United States officials will travel to Europe to discuss transatlantic regulation of digital assets, but their plan to speak with some of the space’s biggest crooks casts doubt on their judgment.
On Wednesday, Politico (paywall) reported that a dozen-strong delegation of U.S. officials will land in Europe next week on a weeklong fact-finding mission focused on the European Union’s Markets in Crypto Assets (MiCA) regulations. The delegation, which includes advisers to several prominent federal politicians, will meet their EU counterparts, banking and securities regulators, as well as some ‘industry representatives.’
The federal lawmakers sending advisers include Sen. Sherrod Brown (D-OH), chairman of the powerful Senate Committee on Banking, Housing and Urban Affairs, which held a ‘crypto crash’ hearing earlier this week. Brown’s opening statement in that hearing left little doubt about his sentiments, with quotes like “this crypto nightmare isn’t over yet” and “cryptocurrencies, stablecoins, investment tokens are speculative products run by reckless companies that put Americans’ hard-earned money at risk.”
Crypto bros will still have a few allies in this delegation, including a staffer from the office of Sen. John Boozman (R-AR), a ranking member of the Senate Committee on Agriculture, Nutrition, and Forestry. Last year, Boozman co-authored the Digital Commodities Consumer Protection Act, which would have granted the digital asset-friendly Commodity Futures Trading Commission (CFTC) the primary role in regulating digital assets.
Also, Europe-bound is a staffer from the office of Rep. Patrick McHenry (R-NC), chairman of the House Financial Services Committee. Like others in his party, McHenry—a blockchain proponent—has criticized Securities and Exchange Commission (SEC) chairman Gary Gensler for his alleged ‘regulation by enforcement’ approach to reining in digital currency excesses.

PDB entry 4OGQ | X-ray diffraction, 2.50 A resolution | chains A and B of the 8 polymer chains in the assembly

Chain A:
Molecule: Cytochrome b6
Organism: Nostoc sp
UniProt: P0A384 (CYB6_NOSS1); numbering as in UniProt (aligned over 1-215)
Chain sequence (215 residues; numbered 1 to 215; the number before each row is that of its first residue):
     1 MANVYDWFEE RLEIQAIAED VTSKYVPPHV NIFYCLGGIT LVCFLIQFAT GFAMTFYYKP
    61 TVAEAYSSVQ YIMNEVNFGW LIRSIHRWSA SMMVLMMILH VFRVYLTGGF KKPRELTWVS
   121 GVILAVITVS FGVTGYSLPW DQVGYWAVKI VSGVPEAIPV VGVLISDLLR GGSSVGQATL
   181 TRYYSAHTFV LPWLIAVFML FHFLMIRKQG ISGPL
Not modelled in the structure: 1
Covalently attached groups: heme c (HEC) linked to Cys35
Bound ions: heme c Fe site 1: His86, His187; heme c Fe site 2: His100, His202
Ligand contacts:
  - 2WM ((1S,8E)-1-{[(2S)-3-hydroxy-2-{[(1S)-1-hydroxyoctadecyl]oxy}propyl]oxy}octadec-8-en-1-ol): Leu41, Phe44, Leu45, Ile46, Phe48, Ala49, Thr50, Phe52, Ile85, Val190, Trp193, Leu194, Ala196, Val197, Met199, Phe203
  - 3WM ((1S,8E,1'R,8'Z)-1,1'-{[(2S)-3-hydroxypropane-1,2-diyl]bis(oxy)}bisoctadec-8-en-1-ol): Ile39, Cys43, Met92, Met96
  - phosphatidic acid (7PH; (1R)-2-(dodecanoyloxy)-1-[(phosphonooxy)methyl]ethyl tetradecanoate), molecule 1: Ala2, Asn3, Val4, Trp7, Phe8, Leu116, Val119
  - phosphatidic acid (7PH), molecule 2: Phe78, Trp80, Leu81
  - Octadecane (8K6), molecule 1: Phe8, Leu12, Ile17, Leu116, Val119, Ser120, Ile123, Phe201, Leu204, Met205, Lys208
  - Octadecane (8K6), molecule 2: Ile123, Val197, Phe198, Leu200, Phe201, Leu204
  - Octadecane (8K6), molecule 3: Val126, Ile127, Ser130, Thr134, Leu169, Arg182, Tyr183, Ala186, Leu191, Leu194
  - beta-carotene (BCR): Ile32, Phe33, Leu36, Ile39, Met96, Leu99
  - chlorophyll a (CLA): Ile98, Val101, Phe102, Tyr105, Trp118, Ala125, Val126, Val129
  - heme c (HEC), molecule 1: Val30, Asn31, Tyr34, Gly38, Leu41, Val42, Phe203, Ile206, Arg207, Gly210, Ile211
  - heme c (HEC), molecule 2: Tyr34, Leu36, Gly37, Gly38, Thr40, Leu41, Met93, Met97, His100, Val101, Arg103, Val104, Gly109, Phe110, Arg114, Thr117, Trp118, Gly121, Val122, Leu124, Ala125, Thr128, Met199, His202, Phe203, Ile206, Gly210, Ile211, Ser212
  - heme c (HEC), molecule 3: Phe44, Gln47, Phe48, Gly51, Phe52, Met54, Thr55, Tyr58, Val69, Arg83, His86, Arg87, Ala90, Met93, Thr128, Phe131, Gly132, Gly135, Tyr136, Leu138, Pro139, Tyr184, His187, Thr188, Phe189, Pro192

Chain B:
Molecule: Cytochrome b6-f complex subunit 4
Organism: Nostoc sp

Last week, McHenry co-authored a letter to Gensler noting that Sam Bankman-Fried (SBF), founder of the collapsed FTX exchange and its affiliated market-maker Alameda Research, had been scheduled to give testimony to McHenry’s committee last December 13 but was instead arrested in the Bahamas the night before on criminal charges filed by the U.S. Department of Justice, as well as civil charges by the SEC and CFTC.
McHenry’s letter claimed that “the timing of the charges and [SBF’s] arrest raise serious questions about the SEC’s process and cooperation with the Department of Justice.” McHenry sought “all records and communications” that SEC officials might have had regarding SBF, either internally or with the DoJ. McHenry wants answers by February 23.
The grand tour
Getting back to Europe, the U.S. delegation will reportedly start in Brussels to meet with members of the European Commission (EC), the European Parliament, and the Council of the EU. Officials from the European Central Bank may also make an appearance.
The second leg of the U.S. delegation’s European vacation sees them stop in Paris to meet officials from the European Banking Authority and the European Securities and Markets Authority.
A final vote on MiCA has been pushed back until April, typifying the often glacial pace at which legislation actually becomes law of the land(s). Even assuming no new procedural roadblocks emerge, the 18-month transition period means the new crypto regime won’t fully take effect until mid- to late-2024 (although the stablecoin rules could come into force early next year).